For the reversible thermosensitive recording layer, a binder resin and, if necessary, additives for improving or controlling the coating properties and color-developing and color-erasing properties of the recording layer may be used. Examples of these additives include a surfactant, a conductive agent, a filling agent, an antioxidant, a light stabilizer, a color development stabilizer and a color erasure accelerator.

The binder resin is not particularly limited and may be suitably selected in accordance with the intended use, as long as it enables the recording layer to be bonded onto the support. For instance, one of conventionally known resins or a combination of two or more thereof may be used for the binder resin. Among these resins, resins capable of being cured by heat, an ultraviolet ray, an electron beam or the like are preferable in that the durability at the time of repeated use can be improved, with particular preference being given to thermosetting resins each containing an isocyanate-based compound or the like as a cross-linking agent. Examples of the thermosetting resins include a resin having a group which reacts with a cross-linking agent, such as a hydroxyl group or carboxyl group, and a resin produced by copolymerizing a hydroxyl group-containing or carboxyl group-containing monomer and other monomer. Specific examples of such thermosetting resins include phenoxy resins, polyvinyl butyral resins, cellulose acetate propionate resins, cellulose acetate butyrate resins, acrylpolyol resins, polyester polyol resins and polyurethane polyol resins, with particular preference being given to acrylpolyol resins, polyester polyol resins and polyurethane polyol resins.

The mixture ratio (mass ratio) of the color developer to the binder resin in the recording layer is preferably in the range of 1:0.1 to 1:10. When the amount of the binder resin is too small, the recording layer may be deficient in thermal strength. When the amount of the binder resin is too large, it is problematic because the color-developing density decreases.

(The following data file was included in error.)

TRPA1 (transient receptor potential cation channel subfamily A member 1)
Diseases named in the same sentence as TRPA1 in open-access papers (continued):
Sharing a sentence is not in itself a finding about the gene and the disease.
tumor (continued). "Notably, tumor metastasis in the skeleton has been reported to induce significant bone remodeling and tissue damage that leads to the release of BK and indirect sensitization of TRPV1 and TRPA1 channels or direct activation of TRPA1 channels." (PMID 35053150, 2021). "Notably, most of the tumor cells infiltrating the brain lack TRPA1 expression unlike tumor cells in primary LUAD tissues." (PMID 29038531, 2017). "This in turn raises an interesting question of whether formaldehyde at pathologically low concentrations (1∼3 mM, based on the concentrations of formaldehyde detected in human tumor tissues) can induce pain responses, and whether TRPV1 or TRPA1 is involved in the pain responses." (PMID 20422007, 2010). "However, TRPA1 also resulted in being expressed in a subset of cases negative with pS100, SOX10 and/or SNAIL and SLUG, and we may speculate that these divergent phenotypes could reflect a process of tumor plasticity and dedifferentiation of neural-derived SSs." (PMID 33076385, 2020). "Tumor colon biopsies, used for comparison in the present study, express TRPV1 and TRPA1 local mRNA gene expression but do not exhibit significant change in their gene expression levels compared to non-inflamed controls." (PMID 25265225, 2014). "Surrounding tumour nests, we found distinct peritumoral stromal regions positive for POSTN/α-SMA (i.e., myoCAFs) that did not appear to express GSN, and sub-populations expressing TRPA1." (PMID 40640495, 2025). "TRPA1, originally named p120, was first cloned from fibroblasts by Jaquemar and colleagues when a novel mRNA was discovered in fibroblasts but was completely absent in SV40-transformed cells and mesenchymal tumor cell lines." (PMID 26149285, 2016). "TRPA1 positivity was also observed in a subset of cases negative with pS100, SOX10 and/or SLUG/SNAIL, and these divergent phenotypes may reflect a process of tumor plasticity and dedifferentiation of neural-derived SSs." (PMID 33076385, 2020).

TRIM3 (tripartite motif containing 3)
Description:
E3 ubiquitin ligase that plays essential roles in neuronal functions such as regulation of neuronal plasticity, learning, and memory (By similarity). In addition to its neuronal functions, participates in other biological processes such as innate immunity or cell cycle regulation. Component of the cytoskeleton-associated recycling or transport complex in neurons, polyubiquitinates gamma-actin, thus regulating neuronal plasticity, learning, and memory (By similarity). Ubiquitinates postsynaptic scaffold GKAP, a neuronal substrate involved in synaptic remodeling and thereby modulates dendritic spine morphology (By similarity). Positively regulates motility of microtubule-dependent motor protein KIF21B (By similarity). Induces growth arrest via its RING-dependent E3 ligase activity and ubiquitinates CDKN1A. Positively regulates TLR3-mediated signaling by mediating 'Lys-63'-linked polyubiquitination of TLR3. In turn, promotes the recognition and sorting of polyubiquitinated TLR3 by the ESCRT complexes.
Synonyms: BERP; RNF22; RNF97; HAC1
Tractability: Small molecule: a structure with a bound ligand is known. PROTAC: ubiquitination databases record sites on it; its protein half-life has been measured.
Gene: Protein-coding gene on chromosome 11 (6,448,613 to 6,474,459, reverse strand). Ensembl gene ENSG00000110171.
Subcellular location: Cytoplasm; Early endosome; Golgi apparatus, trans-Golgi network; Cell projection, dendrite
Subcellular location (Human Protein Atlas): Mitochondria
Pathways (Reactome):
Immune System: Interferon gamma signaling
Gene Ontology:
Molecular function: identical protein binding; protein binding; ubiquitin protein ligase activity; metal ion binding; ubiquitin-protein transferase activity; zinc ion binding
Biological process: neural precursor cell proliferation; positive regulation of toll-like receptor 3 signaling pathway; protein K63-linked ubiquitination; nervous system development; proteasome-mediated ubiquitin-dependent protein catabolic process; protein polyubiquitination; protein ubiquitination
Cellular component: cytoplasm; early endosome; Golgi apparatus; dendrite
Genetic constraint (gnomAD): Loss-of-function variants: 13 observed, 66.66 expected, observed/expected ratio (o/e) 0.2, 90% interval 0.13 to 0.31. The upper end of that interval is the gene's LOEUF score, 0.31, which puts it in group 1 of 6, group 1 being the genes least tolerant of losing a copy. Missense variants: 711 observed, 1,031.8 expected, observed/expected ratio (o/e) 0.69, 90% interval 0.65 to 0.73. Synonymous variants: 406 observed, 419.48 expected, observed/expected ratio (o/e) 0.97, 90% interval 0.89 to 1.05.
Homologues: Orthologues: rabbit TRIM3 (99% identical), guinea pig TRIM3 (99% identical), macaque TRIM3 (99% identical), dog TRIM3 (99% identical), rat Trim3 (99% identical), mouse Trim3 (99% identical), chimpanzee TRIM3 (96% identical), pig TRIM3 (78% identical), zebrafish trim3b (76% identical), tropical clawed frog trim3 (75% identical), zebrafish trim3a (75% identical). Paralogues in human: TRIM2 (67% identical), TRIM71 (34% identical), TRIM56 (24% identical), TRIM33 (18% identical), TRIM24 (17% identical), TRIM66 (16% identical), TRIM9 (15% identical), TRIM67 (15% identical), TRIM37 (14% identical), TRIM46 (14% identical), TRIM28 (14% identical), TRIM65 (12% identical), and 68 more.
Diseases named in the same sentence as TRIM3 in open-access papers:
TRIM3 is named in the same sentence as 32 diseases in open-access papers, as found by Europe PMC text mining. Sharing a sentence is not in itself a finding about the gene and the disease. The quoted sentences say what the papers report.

The cross-linking agent is not particularly limited and may be suitably selected in accordance with the intended use, and examples thereof include isocyanates, amino resins, phenol resins, amines and epoxy compounds. Among these, isocyanates are preferable, and polyisocyanate compounds each having a plurality of isocyanate groups are particularly preferable.

As to the amount of the cross-linking agent added in relation to the amount of the binder resin, the ratio of the number of functional groups contained in the cross-linking agent to the number of active groups contained in the binder resin is preferably in the range of 0.01:1 to 2:1. When the amount of the cross-linking agent added is so small as to be outside this range, sufficient thermal strength cannot be obtained. When the amount of the cross-linking agent added is so large as to be outside this range, there is an adverse effect on the color-developing and color-erasing properties.

Further, as a cross-linking promoter, a catalyst utilized in this kind of reaction may be used.

The gel fraction of any of the thermosetting resins in the case where thermally cross-linked is preferably 30% or greater, more preferably 50% or greater, even more preferably 70% or greater. When the gel fraction is less than 30%, an adequate cross-linked state cannot be produced, and thus there may be degradation of durability.

As to a method for distinguishing between a cross-linked state and a non-cross-linked state of the binder resin, these two states can be distinguished by immersing a coating film in a solvent having high dissolving ability, for example. Specifically, with respect to the binder resin in a non-cross-linked state, the resin dissolves in the solvent and thus does not remain in a solute.

The above-mentioned other components in the recording layer are not particularly limited and may be suitably selected in accordance with the intended use. For instance, a surfactant, a plasticizer and the like are suitable therefor in that recording of an image can be facilitated.

To a solvent, a coating solution dispersing device, a recording layer applying method, a drying and hardening method and the like used for the recording layer coating solution, those that are known can be applied.

To prepare the recording layer coating solution, materials may be together dispersed into a solvent using the dispersing device; alternatively, the materials may be independently dispersed into respective solvents and then the solutions may be mixed together. Further, the ingredients may be heated and dissolved, and then they may be precipitated by rapid cooling or slow cooling.